A secondary efficacy analysis considered the proportion of patients with absence of flare and no more than trace cells (0 to 5) at day 15, and the results also showed a significant difference favoring the bromfenac group with 80% of bromfenac-treated eyes meeting this criterion compared with only 47% of controls.

Ocular comfort

Patients enrolled in the study also used a diary to record the severity of seven ocular symptoms (ocular pain, tearing, itching, foreign body sensation, photophobia, eye discharge, haziness) comprising the Ocular Comfort Grading Assessment (OCGA). Analyses of the pain ratings demonstrated that bromfenac 0.07% provided potent and rapid pain control. The proportion of patients who were pain-free was already significantly greater in the bromfenac group compared with controls by postoperative day 1 (79% versus 50%). The percentage of pain-free patients rose progressively in both study groups through day 8, but the difference in favor of bromfenac continued to increase. At day 8, 92% of bromfenac patients versus 61% of controls reported being pain-free.

“Pain after cataract surgery has a major impact on patient satisfaction and word-of-mouth referrals,” Dr. Jackson said. “No matter what the visual outcome, patients may not recommend their surgeon if they were uncomfortable after the procedure.”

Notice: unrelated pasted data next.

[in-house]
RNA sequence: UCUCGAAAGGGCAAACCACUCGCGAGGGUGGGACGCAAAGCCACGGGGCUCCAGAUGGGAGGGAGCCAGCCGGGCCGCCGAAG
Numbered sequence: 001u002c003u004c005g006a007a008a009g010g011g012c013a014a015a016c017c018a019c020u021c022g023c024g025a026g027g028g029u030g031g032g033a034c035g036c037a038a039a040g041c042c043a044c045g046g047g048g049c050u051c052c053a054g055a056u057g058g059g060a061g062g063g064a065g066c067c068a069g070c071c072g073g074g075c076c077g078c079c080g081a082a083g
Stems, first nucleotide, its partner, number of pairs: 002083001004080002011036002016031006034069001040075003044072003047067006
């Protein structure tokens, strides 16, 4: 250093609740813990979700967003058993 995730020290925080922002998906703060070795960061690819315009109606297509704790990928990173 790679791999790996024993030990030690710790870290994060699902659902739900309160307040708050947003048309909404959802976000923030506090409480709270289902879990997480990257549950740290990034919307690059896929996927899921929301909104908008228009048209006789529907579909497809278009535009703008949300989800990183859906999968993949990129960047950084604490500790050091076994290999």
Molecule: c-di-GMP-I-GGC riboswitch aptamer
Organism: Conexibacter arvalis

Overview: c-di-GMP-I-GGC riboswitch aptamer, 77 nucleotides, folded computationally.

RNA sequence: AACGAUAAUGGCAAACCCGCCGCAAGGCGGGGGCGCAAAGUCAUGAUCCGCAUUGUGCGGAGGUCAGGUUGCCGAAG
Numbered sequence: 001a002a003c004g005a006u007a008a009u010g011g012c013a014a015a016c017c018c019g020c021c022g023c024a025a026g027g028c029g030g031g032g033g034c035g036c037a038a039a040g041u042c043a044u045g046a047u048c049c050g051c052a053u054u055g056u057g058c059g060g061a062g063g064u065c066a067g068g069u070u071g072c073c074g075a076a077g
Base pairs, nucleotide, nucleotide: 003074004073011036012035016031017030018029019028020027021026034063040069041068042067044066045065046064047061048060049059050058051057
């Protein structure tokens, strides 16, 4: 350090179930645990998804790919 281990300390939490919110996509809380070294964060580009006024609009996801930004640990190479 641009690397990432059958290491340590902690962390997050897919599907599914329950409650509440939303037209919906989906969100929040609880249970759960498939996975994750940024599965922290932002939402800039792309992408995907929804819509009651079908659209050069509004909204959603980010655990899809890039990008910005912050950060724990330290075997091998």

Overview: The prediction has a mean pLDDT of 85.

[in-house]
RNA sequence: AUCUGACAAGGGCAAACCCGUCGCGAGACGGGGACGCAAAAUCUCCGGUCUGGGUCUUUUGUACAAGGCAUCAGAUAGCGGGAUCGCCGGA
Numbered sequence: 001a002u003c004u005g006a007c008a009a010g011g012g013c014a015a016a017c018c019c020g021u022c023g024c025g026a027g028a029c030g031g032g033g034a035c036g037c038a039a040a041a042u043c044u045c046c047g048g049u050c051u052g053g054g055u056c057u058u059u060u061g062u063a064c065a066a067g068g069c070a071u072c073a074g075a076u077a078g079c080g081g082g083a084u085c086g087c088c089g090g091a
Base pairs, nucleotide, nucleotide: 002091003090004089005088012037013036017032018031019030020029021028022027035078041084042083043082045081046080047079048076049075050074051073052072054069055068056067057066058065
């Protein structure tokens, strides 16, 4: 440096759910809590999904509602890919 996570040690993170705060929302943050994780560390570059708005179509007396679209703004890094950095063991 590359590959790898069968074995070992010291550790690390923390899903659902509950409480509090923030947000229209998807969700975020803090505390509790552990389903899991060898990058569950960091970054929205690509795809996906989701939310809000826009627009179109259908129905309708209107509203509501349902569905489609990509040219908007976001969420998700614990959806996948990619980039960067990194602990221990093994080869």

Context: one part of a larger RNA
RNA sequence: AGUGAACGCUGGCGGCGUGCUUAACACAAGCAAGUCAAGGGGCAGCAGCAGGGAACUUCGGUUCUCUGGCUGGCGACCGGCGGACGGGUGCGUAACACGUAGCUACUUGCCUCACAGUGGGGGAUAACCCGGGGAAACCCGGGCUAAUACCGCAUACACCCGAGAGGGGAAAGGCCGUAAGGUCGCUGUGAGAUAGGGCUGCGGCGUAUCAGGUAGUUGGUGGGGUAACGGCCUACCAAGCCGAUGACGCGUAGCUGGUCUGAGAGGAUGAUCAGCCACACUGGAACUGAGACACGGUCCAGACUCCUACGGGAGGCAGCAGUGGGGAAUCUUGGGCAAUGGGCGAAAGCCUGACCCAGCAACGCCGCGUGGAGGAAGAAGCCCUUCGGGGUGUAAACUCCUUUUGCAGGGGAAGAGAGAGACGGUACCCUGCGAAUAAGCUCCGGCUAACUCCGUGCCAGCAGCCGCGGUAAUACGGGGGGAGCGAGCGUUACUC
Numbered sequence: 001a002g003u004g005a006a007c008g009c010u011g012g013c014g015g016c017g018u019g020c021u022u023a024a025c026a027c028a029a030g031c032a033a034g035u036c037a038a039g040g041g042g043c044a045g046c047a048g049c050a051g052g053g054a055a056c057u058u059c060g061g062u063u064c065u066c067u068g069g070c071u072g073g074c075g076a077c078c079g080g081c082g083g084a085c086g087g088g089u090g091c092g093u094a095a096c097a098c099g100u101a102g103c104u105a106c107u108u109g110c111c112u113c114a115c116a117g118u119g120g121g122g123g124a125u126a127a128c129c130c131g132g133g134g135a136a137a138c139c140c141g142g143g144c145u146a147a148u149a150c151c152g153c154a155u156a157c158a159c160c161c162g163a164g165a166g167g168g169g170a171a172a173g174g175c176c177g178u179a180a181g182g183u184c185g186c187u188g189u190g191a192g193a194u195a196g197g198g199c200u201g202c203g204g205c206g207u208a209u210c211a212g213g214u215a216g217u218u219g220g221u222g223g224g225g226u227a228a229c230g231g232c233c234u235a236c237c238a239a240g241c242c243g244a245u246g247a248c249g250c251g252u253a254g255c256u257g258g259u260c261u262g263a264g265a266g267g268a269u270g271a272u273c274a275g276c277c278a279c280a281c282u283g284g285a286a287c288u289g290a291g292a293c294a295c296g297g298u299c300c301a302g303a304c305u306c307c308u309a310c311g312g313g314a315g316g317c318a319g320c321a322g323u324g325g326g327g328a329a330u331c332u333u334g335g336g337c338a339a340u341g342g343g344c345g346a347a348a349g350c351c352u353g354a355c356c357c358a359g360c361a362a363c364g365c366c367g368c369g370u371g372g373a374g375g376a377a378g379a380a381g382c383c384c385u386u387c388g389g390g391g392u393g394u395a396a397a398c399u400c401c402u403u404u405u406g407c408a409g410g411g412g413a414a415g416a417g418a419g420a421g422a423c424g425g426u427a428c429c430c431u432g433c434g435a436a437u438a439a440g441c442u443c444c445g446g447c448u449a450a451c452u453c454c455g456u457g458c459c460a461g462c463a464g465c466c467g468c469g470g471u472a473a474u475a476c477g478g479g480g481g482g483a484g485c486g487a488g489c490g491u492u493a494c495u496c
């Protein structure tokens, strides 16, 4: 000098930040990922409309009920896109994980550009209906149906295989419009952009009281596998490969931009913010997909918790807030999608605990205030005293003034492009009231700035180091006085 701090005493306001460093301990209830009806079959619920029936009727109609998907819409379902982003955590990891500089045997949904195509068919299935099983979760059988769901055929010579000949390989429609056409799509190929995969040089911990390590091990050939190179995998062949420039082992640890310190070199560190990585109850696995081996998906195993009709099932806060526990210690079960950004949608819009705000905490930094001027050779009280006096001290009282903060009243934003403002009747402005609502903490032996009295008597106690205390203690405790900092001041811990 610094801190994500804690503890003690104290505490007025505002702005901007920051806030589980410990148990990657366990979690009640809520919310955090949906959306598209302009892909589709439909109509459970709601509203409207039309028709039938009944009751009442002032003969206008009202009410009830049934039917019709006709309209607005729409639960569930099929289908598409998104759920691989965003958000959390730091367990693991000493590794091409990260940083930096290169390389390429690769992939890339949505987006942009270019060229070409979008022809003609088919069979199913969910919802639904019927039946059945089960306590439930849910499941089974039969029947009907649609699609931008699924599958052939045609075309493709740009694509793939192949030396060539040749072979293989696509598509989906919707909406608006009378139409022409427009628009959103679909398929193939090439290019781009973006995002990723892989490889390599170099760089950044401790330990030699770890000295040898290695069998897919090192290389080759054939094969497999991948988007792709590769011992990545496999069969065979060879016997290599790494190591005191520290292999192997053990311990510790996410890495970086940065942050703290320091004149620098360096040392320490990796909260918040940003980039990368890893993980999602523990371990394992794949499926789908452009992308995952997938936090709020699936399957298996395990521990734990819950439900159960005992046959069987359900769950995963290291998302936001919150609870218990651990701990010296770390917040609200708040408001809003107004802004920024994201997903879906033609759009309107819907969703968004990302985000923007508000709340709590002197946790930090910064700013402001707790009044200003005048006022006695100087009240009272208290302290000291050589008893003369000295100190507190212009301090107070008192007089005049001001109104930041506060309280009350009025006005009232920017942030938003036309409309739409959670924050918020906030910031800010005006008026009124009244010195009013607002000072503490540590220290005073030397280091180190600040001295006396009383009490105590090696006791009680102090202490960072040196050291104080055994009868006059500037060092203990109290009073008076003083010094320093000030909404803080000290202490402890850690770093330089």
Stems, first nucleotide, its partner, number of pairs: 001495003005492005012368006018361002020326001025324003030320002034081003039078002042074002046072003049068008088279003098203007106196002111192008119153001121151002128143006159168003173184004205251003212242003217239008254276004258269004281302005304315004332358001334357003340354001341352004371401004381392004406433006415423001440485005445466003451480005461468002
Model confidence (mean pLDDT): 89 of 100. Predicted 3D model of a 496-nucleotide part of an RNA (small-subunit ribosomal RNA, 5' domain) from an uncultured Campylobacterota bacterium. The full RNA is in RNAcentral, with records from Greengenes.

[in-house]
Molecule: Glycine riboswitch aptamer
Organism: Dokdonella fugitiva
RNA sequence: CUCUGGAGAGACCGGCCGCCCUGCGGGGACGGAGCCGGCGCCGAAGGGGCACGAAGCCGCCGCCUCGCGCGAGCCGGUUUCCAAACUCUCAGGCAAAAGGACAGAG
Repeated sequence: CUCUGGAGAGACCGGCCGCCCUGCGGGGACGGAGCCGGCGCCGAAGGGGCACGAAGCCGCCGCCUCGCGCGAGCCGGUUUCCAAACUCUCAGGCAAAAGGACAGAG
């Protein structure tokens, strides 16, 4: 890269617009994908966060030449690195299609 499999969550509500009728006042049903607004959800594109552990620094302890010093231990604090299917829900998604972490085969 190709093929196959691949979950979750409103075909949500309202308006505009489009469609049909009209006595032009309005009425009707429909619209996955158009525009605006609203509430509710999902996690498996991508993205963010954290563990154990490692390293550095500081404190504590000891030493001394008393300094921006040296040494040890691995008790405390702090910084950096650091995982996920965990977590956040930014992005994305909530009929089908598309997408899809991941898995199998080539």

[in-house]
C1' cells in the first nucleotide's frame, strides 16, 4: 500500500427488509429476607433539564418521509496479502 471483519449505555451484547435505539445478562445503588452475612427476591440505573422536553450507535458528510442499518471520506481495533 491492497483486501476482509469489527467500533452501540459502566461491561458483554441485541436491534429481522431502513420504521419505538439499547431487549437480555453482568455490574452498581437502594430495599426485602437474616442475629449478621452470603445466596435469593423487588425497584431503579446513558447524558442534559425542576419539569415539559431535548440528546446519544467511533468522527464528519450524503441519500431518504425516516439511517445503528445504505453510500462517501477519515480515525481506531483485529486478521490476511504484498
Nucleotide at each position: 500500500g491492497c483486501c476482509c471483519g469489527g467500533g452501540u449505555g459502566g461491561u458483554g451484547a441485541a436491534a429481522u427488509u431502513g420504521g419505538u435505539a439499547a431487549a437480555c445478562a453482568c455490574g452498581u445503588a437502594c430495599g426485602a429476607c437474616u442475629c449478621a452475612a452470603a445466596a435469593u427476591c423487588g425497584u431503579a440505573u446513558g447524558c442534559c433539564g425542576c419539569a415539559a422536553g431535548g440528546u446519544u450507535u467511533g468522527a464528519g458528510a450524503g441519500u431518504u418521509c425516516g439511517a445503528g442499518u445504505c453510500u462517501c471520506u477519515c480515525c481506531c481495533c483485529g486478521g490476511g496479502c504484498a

Patient ratings for tearing and photophobia also consistently favored the bromfenac group through day 8, and between-group comparisons for the other four components of the OCGA showed that the bromfenac-treated patients either fared better or similar to the controls.

“Anterior chamber inflammation, foreign body sensation, eye pain, photophobia, and blurred vision were the most commonly recorded adverse events in bromfenac-treated patients, although they occurred at rates of only 3% to 8% and are generally sequelae of the surgery rather than being medication-related,” Dr. Jackson said.

Mitchell Jackson, MD

E: mjlaserdoc@msn.com

Dr. Jackson is a consultant to Bausch + Lomb and on the speakers' bureau for other companies that market ophthalmic nonsteroidal anti-inflammatory drugs.